Due to an only partially-foreseeable string of events, it so happens that, this year, random access memory (RAM) is the most convenient of purchases on the consumer tech market.
The winter holiday shopping season is more or less upon us already, so, naturally, people are trying to decide how to make the best of it.
By extension, many people are going to want to buy something new for their computer and, this year, they may as well take a shot at a new DDR3 module or two, or four
or even eight
This isn't about any one product either, but about computer memory as a whole.
Basically, RAM is very cheap right now, after dropping in price almost constantly
over the past year.
Coupled with how RAM was already quite cheap even this time last year (2010), December 2011 is going to be the ripest time for buying a big and strong new kit.
Obviously, there are many offers out there, the same way there are many companies who make such things.
This makes it easy to get lost in a sea of so-called promotions as each company and retail store has different quotes and deals.
Fortunately, it is more or less impossible to go wrong, because the average price of memory is, right now, about half of what it was between one and two years ago, or close enough that the difference doesn't matter.
Yes, that is just the way things are, as proven by how 4 GB is basically the standard capacity on notebooks right now.
Also, one will be hard-pressed to find a recent desktop product announcement that focused on modules with capacities smaller than 4 GB.
If this sounds hard to believe, just read this small piece
that clearly says how 4 GB modules are priced, on average, at under $20.
DRAM makers were too successful for their own good
The primary cause for this oddly convenient situation (though DRAM makers are anything but pleased
) is the rapid advancement of the technologies used in the making of the chips that modules are composed of.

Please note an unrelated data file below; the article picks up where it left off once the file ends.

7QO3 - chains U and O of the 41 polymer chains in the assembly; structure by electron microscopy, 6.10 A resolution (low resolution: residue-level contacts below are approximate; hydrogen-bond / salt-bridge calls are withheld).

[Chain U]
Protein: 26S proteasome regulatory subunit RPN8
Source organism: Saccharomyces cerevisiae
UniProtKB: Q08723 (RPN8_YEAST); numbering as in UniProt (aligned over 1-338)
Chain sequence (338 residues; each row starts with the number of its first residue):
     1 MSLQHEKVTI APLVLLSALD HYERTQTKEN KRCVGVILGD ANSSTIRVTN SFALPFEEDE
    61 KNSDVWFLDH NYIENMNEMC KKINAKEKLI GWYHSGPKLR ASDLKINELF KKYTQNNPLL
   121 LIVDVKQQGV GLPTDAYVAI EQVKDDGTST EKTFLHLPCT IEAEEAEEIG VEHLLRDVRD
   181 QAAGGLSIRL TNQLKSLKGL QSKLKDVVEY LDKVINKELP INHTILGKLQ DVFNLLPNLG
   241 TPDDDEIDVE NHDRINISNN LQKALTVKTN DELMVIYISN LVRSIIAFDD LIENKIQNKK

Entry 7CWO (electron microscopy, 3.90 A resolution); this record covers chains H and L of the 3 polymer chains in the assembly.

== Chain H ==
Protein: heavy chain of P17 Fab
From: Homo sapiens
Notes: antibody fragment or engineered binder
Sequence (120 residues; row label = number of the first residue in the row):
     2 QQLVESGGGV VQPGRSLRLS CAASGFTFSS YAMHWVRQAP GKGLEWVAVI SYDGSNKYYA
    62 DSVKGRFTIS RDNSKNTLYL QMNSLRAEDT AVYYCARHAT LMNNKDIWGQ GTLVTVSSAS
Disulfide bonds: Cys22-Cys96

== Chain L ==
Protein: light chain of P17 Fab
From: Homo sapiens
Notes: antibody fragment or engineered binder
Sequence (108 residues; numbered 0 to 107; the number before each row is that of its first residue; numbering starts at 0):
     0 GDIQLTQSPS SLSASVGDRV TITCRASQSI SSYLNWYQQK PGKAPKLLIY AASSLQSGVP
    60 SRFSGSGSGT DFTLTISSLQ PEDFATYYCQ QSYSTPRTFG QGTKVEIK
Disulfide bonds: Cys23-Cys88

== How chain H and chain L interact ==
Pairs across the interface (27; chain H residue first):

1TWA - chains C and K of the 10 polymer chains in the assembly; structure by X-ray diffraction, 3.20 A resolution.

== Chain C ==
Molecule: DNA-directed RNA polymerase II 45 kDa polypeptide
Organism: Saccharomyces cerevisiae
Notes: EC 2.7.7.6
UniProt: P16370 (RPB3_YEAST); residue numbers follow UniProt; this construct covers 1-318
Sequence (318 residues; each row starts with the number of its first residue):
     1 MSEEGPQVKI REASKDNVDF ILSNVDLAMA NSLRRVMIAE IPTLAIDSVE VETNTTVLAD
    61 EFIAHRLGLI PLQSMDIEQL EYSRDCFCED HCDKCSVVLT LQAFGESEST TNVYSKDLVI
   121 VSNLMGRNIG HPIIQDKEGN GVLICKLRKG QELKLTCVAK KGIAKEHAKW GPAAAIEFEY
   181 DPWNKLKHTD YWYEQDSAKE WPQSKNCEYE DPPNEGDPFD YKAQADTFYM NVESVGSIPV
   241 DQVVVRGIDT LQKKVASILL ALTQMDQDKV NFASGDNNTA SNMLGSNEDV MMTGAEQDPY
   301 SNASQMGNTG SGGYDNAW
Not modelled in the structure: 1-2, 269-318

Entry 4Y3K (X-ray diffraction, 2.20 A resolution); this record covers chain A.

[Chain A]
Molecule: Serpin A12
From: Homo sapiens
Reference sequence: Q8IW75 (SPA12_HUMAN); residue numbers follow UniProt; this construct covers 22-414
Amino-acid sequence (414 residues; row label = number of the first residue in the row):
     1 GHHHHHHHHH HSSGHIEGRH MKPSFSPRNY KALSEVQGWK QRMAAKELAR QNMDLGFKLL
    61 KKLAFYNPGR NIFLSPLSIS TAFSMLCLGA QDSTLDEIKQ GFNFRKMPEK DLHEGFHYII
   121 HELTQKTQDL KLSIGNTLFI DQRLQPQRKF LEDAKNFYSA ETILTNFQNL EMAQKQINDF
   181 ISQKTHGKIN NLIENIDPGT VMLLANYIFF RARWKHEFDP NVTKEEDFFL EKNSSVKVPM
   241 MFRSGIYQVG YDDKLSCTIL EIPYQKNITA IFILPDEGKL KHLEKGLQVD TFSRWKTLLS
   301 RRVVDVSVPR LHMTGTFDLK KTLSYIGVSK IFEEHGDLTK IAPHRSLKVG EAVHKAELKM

The major DRAM makers jumped quite quickly to smaller manufacturing nodes last year, so fast, in fact, that they drove themselves into a corner.
With the speed of advancement leading to more and better DRAM chips being made, inventories grew and grew as older chips didn't sell, until stockpiles left demand behind by a metaphorical mile.
The seriousness of the phenomenon became apparent during the second half of 2010, especially in the fourth quarter.
Since then, manufacturers have been of a single mind in their struggle to reduce those inventories.
Alas, even with the constantly flagging prices, sales still refused to climb, likely due to market saturation.
Games are to blame as well, in a good way
There is no question that the newer modules are better, in every way, than what consumers bought a couple of years back and which, in many cases, are still found in their PCs even now.
This isn't enough of a selling point on its own, however, not with even the most recent games turning out to have no problem running on older systems, even DDR2 if there is enough of it available.
Furthermore, most titles were developed for the console as well as for the PC, which has a limit to what it can cope with, so this probably played a key part in the optimizations that let recent titles run smooth on less horsepower.
With this distinct lack of a reason to upgrade a PC's memory, the market for new RAM was left with little besides those customers that built a new PC from scratch, using one of AMD's or Intel's new processors.
Needless to say, those consumers were unable to buy demand on their own, so suppliers did the only thing they could: cut chip prices every week, if not every day, which, in turn, made modules and kits sell for less and less, until an 8GB kit sold for about as much as a 4 GB kit sold last year, and in some cases for even less.
That situation holds true even now, hence why the holiday savings may as well be spent on these things (it probably won't even take all the piggy bank funds).
Other computer parts just aren't as appealing
There is another reason to enforce the status of RAM as best deals for this winter, as far as the IT market goes anyway: comparison.
All other computing components simply aren't as convenient, not Intel's Sandy Bridge-E CPUs (which, while powerful, we found to be a bit too expensive
in our review), not the still pricey SSDs (even if they can be set on fire and still work afterwards
) and definitely not HDDs which, according to some of our readers
, jumped to double prices or more (not just 10%) after the floods in Thailand
shut down most factories and left only two months of supply left